Educated by Tara Westover

I thought Tara Westover’s memoir Educated would be the uplifting story of a plucky backwoods home-schooled girl who got a PhD in history from Cambridge. That story is in there, but Educated is more about a woman who clawed her way out of an abusive “apocalypse prepper” family, losing most of that family in the process. In spite of some emotionally difficult subject matter, I recommend Educated. Westover’s narrative voice balances the bleakness of this story.

There are so many themes explored here, but patriarchy, abuse and dysfunctional family systems stood out for me. I used to work in Child Protective Services, so that may be why. Certainly there is a positive message gleaned from this book. The strength of will Tara and her two brothers (of seven children total) needed to survive in this household helped them persevere to get an education. It’s a steep price to pay, though.

Tara’s family lives in Idaho. They are seriously isolated. Her father is a survivalist-type.  Tara begins to lose faith in him when the world does not end on New Year’s Day, 2000. All of the children are “home-schooled” but it’s hard to see what kind of an education they do get. The father runs a scrapyard and does construction; the mother makes herbal tinctures and acts as a midwife. Tara and two of her brothers all suffer near-fatal accidents working with the scrap. It’s not because the father is cruel or sinister. It’s because he is neglectful of and ignorant of his own equipment (he nearly kills himself); and “…[b]ecause Dad always put faith ahead of safety. Because he believed himself right, and he kept on believing himself right – after the first car crash, after the second, after the bin, the fire, the pallet. And it was us who paid.”

The father’s religion is personal and idiosyncratic, ranging far beyond the beliefs of the organized church that he identifies with.  Certainly the family developed a system that devalued the female children even more than it devalued all the children, which seems like a recurrent theme in patriarchal religions. When Tara and her sister are bullied and terrorized by a violent brother, the parents do nothing, even when the abuse escalates to broken bones and choking. Years later, when Tara is attending college and returning on holidays, she breaks her silence and talks to her father about her brother’s violence. Her parents’ reaction is blood-chillingly terrifying, and very familiar to anyone who has worked with families where violence or sexual abuse is occurring.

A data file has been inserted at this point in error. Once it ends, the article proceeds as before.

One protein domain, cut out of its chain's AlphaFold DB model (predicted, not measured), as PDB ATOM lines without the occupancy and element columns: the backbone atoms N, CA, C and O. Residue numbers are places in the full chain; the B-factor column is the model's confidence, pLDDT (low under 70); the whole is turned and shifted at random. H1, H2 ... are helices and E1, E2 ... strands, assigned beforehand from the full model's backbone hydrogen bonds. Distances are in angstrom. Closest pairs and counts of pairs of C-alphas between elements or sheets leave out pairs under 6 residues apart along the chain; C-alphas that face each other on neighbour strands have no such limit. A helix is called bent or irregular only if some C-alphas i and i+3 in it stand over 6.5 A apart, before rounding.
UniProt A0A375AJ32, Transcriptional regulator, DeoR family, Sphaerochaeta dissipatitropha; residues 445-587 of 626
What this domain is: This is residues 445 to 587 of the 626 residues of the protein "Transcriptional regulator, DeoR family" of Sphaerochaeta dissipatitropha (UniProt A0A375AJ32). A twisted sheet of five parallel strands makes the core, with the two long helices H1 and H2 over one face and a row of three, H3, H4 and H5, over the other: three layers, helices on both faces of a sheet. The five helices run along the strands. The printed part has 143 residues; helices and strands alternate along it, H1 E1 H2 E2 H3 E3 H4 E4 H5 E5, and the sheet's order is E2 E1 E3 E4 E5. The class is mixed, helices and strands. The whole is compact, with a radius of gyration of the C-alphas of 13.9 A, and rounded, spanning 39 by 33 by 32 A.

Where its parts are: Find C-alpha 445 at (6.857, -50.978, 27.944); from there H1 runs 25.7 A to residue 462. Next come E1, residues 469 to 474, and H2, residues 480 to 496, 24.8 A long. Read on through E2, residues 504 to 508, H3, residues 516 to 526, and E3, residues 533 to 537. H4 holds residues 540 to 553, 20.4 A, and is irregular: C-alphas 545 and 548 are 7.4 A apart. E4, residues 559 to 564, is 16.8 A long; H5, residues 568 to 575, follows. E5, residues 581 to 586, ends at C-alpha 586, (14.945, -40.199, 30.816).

Westover makes some points about memory via asterisked comments and footnotes. She compares her memories of traumatic events with the family members with whom she still has contact, and no one remembers any incident the same way. That also came as no surprise. Living in a state of trauma affects memory development and storage, and in this case the two adults present had a vested interest in making sure what actually happened was not revealed or discussed.

The book also depicts Tara coming out of this prison of a life into the world, and she does that beautifully and unsentimentally. Westover does not take it easy on herself her. In fact, if anything, some of the messages inculcated from infancy still come through, and Westover seems unable to give herself any credit for what she’s achieved and how far she’s come.

Educated is difficult to read in spots, but worth it. Westover sees clearly where she has come from, and how far she has come. She knows she has lost a family she still loves and she mourns that loss, but she doesn’t regret it, because she gained the world.


Speaking of crazy-making families, and distorting things, here is a response from the lawyers of Westover’s family. I’d like to note a couple of things from my reading of the book. Westover never, to my recollection, says her father has schizophrenia. When she talks to people at college about his behavior, one of them says it sounds like   he might have schizophrenia.  Tara describes seeing her mother’s untreated head injury and the resulting behavior changes, and her mother’s gradual improvement over the years. She also discusses a “muscle knowledge” technique her mother uses. I don’t recall her saying her mother lost motor skills.

Apparently the people who left comments on this article agree with me more than they agree with the lawyer quoted.

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